Influence of pre-merger employment relations and individual characteristics on the psychological contract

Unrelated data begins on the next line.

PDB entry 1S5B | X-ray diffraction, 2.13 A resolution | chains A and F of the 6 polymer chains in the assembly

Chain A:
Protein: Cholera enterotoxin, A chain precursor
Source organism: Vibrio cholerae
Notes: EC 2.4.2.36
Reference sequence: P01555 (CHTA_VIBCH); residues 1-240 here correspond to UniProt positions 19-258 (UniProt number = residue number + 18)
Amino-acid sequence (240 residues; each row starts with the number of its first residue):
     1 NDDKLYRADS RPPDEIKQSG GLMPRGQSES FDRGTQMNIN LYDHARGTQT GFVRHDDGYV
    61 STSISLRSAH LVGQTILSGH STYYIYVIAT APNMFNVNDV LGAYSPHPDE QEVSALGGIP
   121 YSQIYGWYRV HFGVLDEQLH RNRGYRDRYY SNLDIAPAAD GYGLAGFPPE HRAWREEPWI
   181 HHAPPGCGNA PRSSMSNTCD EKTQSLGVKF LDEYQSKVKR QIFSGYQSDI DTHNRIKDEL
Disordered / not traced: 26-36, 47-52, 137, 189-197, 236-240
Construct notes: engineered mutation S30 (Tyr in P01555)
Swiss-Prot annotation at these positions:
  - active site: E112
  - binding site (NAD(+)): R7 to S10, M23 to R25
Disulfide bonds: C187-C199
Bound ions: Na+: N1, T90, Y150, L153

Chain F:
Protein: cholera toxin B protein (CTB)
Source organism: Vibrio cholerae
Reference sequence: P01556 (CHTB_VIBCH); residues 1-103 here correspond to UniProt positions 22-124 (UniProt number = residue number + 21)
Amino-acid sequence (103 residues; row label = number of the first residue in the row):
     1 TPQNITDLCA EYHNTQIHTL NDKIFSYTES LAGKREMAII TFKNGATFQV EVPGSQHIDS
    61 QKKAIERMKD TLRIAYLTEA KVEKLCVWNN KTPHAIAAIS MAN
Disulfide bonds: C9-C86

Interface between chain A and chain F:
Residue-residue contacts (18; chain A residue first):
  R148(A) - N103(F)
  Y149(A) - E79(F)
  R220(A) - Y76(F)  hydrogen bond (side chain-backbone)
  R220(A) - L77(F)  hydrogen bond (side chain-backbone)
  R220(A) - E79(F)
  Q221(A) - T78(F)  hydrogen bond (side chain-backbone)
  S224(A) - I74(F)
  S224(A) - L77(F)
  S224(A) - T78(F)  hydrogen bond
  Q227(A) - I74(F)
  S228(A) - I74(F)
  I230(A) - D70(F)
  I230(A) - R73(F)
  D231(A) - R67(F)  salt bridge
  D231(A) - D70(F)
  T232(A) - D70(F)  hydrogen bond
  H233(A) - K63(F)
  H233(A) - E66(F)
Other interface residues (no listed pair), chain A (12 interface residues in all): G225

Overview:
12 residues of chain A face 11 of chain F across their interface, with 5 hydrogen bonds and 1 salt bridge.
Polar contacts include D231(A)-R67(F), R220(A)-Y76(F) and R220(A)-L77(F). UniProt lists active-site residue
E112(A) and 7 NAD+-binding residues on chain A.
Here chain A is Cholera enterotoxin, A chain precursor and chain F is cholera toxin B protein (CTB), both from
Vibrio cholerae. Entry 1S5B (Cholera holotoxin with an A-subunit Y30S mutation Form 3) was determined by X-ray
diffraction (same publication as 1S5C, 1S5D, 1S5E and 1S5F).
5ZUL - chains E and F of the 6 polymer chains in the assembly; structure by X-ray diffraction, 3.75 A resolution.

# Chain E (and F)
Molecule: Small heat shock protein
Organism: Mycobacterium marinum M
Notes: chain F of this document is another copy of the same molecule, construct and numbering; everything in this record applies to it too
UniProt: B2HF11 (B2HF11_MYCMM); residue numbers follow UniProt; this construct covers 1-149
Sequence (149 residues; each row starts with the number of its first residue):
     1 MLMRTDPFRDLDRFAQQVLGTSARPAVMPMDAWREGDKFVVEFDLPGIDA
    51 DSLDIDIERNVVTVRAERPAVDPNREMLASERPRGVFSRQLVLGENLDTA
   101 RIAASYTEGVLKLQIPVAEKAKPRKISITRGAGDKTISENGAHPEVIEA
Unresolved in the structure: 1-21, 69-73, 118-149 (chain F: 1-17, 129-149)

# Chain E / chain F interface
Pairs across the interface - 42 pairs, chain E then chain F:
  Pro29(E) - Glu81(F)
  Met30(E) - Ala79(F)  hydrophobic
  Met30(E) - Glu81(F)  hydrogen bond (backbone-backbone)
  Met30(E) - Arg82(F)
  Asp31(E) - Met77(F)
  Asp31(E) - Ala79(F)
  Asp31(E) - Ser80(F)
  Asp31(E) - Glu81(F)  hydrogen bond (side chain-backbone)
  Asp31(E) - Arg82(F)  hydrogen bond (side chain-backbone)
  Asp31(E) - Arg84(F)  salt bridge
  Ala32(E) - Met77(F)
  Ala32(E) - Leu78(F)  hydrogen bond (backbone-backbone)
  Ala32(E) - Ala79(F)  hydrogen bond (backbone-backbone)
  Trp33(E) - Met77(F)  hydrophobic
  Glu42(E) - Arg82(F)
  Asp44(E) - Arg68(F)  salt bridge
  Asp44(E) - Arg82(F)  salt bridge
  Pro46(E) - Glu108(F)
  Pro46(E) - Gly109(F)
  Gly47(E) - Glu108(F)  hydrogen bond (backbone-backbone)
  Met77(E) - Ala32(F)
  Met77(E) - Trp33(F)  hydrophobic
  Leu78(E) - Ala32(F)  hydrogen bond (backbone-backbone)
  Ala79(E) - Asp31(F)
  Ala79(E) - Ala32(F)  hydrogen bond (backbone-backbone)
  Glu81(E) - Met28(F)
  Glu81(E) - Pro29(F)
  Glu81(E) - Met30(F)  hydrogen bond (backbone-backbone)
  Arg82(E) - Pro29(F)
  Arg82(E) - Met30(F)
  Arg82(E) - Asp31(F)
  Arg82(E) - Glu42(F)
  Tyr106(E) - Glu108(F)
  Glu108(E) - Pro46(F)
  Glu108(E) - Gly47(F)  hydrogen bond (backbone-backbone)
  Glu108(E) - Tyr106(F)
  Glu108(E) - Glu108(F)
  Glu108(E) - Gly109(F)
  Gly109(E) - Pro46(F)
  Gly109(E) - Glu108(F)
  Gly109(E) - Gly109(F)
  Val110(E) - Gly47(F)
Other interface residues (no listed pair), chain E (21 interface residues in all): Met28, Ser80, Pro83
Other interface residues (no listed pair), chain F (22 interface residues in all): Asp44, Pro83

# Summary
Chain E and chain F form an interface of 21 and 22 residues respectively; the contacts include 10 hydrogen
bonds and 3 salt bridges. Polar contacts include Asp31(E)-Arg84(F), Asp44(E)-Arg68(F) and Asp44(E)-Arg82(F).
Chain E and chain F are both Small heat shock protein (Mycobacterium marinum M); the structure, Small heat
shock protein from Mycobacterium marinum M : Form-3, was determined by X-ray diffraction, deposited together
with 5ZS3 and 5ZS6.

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Organisational changes and transformations, in which employees are exposed to mergers, acquisitions and take-overs of their organisations, are a common phenomenon these days. Empirical evidence on the formation of initial trust in new organisational relationships has shown that past experiences are an important determinant of an individual's intention to trust another party. In this article the aim is to assess the influence of a prior employment relationship in a pre-merging workplace on the experience of the psychological contract by the employees of the actually merged institution. The individual characteristics of the employees are also investigated to identify how these characteristics influence the psychological contract. The population consisted of employees of two previously independent universities (N1 = 887, N2 = 1 649, Ntotal = 2 536) that merged into one university with three campuses (two associated with a historically white university and one with a historically black university). The former universities had very different histories with very dissimilar employment relations, demographic compositions and management structures. One year after the merger, a questionnaire was handed out to a randomly stratified sample (n1 = 191, n2 = 301, ntotal = 492) at all the workplaces. The questionnaire included a psychological contract measure, assessing the employee's experience of employer obligations (43 items) and employee obligations (21 items), as well as items measuring the influence of the merger on the experience of the psychological contract. Various significant differences were found between the previous universities, especially with respect to the experience of employer obligations not being kept by the employer. The individual characteristics of the respondents had less influence on the experience of the psychological contract than the social context of the previous employment relationships.